The Nguni Herd of Napier, South Africa

“The Nguni cattle breed is special to Southern Africa. A hybrid of different Indian and later European cattle breeds, they were introduced by Bantu-speaking tribes (Nguni people) to Southern Africa during their migration from the North of the continent. The cattle breed is medium-sized and adapted to grazing on the highveld. Nguni cattle are known for their fertility and resistance to diseases, being the favourite breed amongst the local Bantu-speaking people of Southern Africa (South Africa, Swaziland, Namibia, Zimbabwe, Botswana, and Angola). They are characterised by their multicoloured skin, which can present many different patterns, but their noses are always black-tipped. They are a principal form of Sanga cattle, which originated as hybrids of Zebu and humpless cattle in East Africa. DNA analyses have shown that they are a combination of Zebu (Bos indicus) and Bos taurus, the European and some other breeds of local cattle bred from Zebu. They are characterised by low cervicothoracic humps, in front of the front legs, instead of the high thoracic humps of pure Zebu. Besides the various colour patterns, these animals present a variety of horn shapes. All different combinations were catalogued in the beginning of the century by a South African herdmaster. This work inspired the Nguni Cattle Register, a compilation of terms to describe in full a Nguni cow or bull. The cattle are medium-sized, with bulls weighing between 500 and 600 kg, while cows weigh between 300 and 400 kg”. – Wikipedia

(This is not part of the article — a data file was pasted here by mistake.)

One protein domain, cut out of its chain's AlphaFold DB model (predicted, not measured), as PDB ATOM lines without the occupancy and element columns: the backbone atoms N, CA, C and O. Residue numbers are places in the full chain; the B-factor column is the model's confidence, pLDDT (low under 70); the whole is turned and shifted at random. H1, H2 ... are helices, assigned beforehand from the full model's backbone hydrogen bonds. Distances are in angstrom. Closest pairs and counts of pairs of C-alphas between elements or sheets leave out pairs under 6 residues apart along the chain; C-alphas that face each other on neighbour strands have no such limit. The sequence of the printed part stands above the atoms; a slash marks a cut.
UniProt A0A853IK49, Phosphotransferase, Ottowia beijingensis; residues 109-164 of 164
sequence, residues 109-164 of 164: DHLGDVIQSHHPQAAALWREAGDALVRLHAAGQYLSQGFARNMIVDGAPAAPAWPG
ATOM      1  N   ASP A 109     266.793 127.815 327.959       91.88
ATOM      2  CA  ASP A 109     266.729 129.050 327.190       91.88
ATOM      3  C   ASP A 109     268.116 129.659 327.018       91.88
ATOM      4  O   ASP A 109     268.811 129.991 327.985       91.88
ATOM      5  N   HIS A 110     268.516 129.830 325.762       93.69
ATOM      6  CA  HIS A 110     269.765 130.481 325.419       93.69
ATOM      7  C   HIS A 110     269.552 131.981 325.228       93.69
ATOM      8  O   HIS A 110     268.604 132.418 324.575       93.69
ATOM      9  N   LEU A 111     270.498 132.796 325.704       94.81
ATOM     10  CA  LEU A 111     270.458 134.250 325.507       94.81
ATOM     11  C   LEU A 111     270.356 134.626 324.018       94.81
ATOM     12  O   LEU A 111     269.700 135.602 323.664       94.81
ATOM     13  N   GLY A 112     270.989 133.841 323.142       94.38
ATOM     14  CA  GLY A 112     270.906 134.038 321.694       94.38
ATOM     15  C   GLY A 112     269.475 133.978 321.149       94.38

In the ‘outback’ of our village (Napier, Western Cape, South Africa) there is a small herd of 13 Ngunis, well taken care for. I was allowed by the owners to go amongst the animals and picture this characteristic breed. Thanks to the Hawkins family and their ‘cowboys’ Jonathan and Oswald who are very happy with their employers.

Author: Herman van Bon Photography

" I like to explore the possibilities and limits of digital art, I just let it flow to see where it can go, sometimes the end result appears quickly, sometimes the creative process takes months and other times  the creation dies in its own beauty". 

2 thoughts on “The Nguni Herd of Napier, South Africa”

Leave a Reply

Fill in your details below or click an icon to log in: Logo

You are commenting using your account. Log Out /  Change )

Twitter picture

You are commenting using your Twitter account. Log Out /  Change )

Facebook photo

You are commenting using your Facebook account. Log Out /  Change )

Connecting to %s

This site uses Akismet to reduce spam. Learn how your comment data is processed.

%d bloggers like this: